The Ontario government says it will not support Ottawa’s proposal to remove citizenship rights to children born in Canada to non-citizens and non-residents.
Ontario Deputy Immigration Minister Chisanga Puta-Chekwe https://twitter.com/CPutaChekwe
“In our view, there is not enough evidence to justify the effort and expense required for such a system-wide program change. Citizenship and immigration Canada has not quantified the extent of fraud resulting from ‘birth tourism,’’ said Ontario Deputy Immigration Minister Chisanga Puta-Chekwe.
“At this time, there is insufficient data to demonstrate the demand placed on Ontario’s economy or public services from ‘birth tourists,’” he wrote in a letter to Ottawa, dated September 6, 2012, after a technical briefing on the plan. A copy of the province’s response was obtained by the Star this week.
On Friday, a spokesperson for Ontario Immigration Minister Michael Chan said the province has not changed its position.
“While citizenship is the sole responsibility of the federal government under Canada’s constitution, any proposed change to citizenship policy can have profound impact on the provinces and territories,” said the spokesperson. Continue reading →
Immigration officials have recommended that Ottawa remove citizenship rights to babies born in Canada to non-citizens and non-residents even though the small number of cases doesn’t justify the costs.
The proposal, marked “secret” and with inputs from various federal departments, found fewer than 500 cases of children being born to foreign nationals in Canada each year, amounting to just 0.14 per cent of the 360,000 total births per year in the country.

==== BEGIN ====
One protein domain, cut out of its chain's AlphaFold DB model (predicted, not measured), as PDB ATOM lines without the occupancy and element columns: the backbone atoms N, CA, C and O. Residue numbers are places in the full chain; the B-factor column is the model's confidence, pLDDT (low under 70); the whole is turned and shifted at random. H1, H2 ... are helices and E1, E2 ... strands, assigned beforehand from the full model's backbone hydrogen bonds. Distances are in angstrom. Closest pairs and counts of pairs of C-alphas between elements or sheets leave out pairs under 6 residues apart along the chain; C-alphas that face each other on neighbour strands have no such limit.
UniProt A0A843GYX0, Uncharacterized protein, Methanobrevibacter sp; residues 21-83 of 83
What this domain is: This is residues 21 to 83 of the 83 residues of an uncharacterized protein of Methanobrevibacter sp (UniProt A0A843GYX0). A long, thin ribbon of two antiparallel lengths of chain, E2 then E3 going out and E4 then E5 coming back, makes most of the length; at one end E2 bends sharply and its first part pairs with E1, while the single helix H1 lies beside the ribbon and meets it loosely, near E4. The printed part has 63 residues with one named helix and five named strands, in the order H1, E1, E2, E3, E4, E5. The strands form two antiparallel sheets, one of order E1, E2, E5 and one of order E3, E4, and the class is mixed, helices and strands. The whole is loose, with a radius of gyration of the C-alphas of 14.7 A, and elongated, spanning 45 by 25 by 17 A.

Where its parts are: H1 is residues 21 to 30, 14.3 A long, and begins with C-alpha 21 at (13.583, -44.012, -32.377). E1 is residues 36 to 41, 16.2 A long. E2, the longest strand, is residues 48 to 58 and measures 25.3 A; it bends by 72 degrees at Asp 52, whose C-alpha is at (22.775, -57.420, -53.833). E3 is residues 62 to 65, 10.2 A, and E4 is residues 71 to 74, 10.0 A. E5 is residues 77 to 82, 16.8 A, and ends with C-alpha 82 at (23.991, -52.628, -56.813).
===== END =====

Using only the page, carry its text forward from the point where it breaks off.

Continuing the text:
The issue of citizenship by birth on Canadian soil once again raises concerns among critics over the current government’s policy considerations being based on ideologies rather than evidence and objective cost-benefit analyses. Continue reading →
Controversial new rules aimed at strengthening the requirements for access to Canadian citizenship have now been passed into law.
The aim of the changes is to make certain that those applying for citizenship are fully prepared for integration and participation in Canadian society. The government is hoping that the requirements will help foster a better understanding of the country’s traditions and value systems. Continue reading →
The future of Canada’s live-in caregiver program, which allows families to bring nannies from abroad, is in limbo as the Conservative government says it is next in line for a shakeup.
The government is opting to leave the live-in caregiver program largely untouched for now, in spite of years of internal warnings from public servants that it has become a “hidden” family reunification program, particularly for Canada’s Filipino community. Continue reading →
Ottawa’s proposed citizenship reform will punish good immigrants by putting more hurdles for them to become full-fledged members of society, many newcomers say.
They say restricting citizenship won’t strengthen the value of Canadian citizenship — an argument Immigration Minister Chris Alexander made Thursday — but discourage newcomers from full civic participation. Some even wonder if Canada is still a welcoming country to immigrants. Continue reading →